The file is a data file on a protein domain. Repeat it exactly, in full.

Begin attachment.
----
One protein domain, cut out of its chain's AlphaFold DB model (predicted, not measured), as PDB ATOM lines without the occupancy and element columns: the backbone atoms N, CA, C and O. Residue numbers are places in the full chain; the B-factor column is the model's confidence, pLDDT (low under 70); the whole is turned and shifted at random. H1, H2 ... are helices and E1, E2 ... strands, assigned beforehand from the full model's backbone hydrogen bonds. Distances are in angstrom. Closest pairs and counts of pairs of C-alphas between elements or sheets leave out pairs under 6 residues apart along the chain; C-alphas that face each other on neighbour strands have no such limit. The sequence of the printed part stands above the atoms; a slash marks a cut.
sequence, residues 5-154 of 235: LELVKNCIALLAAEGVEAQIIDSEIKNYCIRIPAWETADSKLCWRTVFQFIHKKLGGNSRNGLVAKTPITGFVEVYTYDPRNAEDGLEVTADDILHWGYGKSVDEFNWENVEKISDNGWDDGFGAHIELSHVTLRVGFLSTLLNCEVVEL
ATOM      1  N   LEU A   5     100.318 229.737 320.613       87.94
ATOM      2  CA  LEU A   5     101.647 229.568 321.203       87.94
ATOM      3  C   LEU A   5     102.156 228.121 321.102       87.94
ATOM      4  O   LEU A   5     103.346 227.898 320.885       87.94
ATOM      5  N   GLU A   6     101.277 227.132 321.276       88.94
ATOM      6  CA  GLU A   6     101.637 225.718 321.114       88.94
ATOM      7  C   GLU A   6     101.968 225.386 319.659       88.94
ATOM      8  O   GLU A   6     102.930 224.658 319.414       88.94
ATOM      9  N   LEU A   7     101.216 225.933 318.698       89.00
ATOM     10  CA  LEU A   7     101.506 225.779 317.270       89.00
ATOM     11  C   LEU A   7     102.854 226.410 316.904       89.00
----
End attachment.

One protein domain, cut out of its chain's AlphaFold DB model (predicted, not measured), as PDB ATOM lines without the occupancy and element columns: the backbone atoms N, CA, C and O. Residue numbers are places in the full chain; the B-factor column is the model's confidence, pLDDT (low under 70); the whole is turned and shifted at random. H1, H2 ... are helices and E1, E2 ... strands, assigned beforehand from the full model's backbone hydrogen bonds. Distances are in angstrom. Closest pairs and counts of pairs of C-alphas between elements or sheets leave out pairs under 6 residues apart along the chain; C-alphas that face each other on neighbour strands have no such limit. The sequence of the printed part stands above the atoms; a slash marks a cut.
sequence, residues 5-154 of 235: LELVKNCIALLAAEGVEAQIIDSEIKNYCIRIPAWETADSKLCWRTVFQFIHKKLGGNSRNGLVAKTPITGFVEVYTYDPRNAEDGLEVTADDILHWGYGKSVDEFNWENVEKISDNGWDDGFGAHIELSHVTLRVGFLSTLLNCEVVEL
ATOM      1  N   LEU A   5     100.318 229.737 320.613       87.94
ATOM      2  CA  LEU A   5     101.647 229.568 321.203       87.94
ATOM      3  C   LEU A   5     102.156 228.121 321.102       87.94
ATOM      4  O   LEU A   5     103.346 227.898 320.885       87.94
ATOM      5  N   GLU A   6     101.277 227.132 321.276       88.94
ATOM      6  CA  GLU A   6     101.637 225.718 321.114       88.94
ATOM      7  C   GLU A   6     101.968 225.386 319.659       88.94
ATOM      8  O   GLU A   6     102.930 224.658 319.414       88.94
ATOM      9  N   LEU A   7     101.216 225.933 318.698       89.00
ATOM     10  CA  LEU A   7     101.506 225.779 317.270       89.00
ATOM     11  C   LEU A   7     102.854 226.410 316.904       89.00